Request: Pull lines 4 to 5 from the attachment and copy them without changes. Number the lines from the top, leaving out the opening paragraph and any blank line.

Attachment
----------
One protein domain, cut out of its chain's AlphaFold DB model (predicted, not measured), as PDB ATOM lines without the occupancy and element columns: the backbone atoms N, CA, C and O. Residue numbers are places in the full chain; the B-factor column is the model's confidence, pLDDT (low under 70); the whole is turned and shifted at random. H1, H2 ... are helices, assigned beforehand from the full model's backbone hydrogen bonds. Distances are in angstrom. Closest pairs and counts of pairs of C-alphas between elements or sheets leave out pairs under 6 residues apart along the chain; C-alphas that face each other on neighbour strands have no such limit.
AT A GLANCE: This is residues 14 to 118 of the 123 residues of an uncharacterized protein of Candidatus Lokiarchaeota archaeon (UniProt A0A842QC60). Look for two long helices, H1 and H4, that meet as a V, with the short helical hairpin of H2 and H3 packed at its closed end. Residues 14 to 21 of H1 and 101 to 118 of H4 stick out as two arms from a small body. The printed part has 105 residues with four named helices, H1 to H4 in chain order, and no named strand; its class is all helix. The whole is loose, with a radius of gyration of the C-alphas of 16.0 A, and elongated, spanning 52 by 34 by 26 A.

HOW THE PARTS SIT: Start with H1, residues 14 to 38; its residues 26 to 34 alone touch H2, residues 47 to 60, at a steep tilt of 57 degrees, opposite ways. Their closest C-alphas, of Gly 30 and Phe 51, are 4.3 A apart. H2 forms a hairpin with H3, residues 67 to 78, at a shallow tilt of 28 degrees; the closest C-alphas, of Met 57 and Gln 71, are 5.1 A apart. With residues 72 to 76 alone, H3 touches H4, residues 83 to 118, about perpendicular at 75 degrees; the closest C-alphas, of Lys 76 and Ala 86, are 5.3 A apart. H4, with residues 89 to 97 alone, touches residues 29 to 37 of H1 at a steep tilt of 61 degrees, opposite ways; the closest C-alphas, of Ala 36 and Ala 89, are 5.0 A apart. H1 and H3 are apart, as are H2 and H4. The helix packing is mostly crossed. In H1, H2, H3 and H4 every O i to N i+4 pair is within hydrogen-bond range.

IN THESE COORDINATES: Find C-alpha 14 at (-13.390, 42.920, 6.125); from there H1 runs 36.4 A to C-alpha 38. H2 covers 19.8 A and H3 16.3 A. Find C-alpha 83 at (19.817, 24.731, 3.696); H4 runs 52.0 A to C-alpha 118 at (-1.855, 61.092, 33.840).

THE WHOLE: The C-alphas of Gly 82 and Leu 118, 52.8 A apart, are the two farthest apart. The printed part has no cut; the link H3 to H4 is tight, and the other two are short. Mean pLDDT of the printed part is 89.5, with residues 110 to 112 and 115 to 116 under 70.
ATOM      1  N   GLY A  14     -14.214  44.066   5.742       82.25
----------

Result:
THE WHOLE: The C-alphas of Gly 82 and Leu 118, 52.8 A apart, are the two farthest apart. The printed part has no cut; the link H3 to H4 is tight, and the other two are short. Mean pLDDT of the printed part is 89.5, with residues 110 to 112 and 115 to 116 under 70.
ATOM      1  N   GLY A  14     -14.214  44.066   5.742       82.25